Offline jamespetts

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Re: Cross-compiling: Linux to Windows
« Reply #4 on: November 28, 2016, 12:31:47 PM »
I did try simply setting the OS to mingw and running make, but that did not work.
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Offline Ters

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Re: Cross-compiling: Linux to Windows
« Reply #5 on: November 28, 2016, 04:53:10 PM »
I did try simply setting the OS to mingw and running make, but that did not work.

If you are referring to OSTYPE, neither of us claimed that would be enough. (In fact, none of us even mentioned it, perhaps because we found it to be an obvious thing.) Otherwise, I have no idea what you mean by "setting the OS to mingw".

Offline jamespetts

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Re: Cross-compiling: Linux to Windows
« Reply #6 on: November 29, 2016, 09:13:55 PM »
Apologies for being unclear previously: I was using a smartphone on a train; yes, I did just change the OSTYPE to mingw (after having installed the cross-compiler). It failed with an error to the effect that it did not recognise "mingw" or something of the sort (I cannot recall the exact words now; I can check if this is important). What is not clear to me is how to instruct make to invoke, not the normal Linux G++, but the MinGW version, as I believe that, when I attempted to change it just by modifying the OSTYPE string, it did not do this.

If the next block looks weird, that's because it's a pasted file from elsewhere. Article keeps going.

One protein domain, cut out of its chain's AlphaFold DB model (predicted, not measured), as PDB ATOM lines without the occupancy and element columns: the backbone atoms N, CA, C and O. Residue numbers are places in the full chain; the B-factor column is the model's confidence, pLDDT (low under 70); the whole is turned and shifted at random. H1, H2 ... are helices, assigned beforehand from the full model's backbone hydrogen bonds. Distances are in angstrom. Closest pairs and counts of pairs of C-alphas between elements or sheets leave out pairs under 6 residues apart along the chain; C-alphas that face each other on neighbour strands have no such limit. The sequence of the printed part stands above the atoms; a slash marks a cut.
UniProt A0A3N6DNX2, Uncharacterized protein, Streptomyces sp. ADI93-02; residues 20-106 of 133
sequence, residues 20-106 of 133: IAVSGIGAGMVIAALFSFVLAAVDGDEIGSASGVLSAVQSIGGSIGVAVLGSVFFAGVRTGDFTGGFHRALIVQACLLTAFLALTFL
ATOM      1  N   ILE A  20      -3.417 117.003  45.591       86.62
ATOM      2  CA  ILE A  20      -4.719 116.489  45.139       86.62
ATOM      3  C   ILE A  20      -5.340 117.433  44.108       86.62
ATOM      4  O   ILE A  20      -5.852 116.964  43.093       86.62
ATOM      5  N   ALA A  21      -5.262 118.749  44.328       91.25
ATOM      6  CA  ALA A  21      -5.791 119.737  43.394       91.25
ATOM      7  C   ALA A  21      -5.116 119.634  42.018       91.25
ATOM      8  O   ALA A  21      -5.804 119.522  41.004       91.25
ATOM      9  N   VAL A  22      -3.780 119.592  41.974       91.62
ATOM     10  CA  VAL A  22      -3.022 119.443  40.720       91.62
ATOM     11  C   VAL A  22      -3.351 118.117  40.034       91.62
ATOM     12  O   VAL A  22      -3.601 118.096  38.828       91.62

You refer to a config.mingw file: do I understand this to be a file similar to config.default that provides the settings for a mingw build, whereas config.default provides the settings for the default Linux build? For some reason that I cannot fathom, I am having enormous difficulty in finding documentation on how to use make in this way. Do you happen to know of any?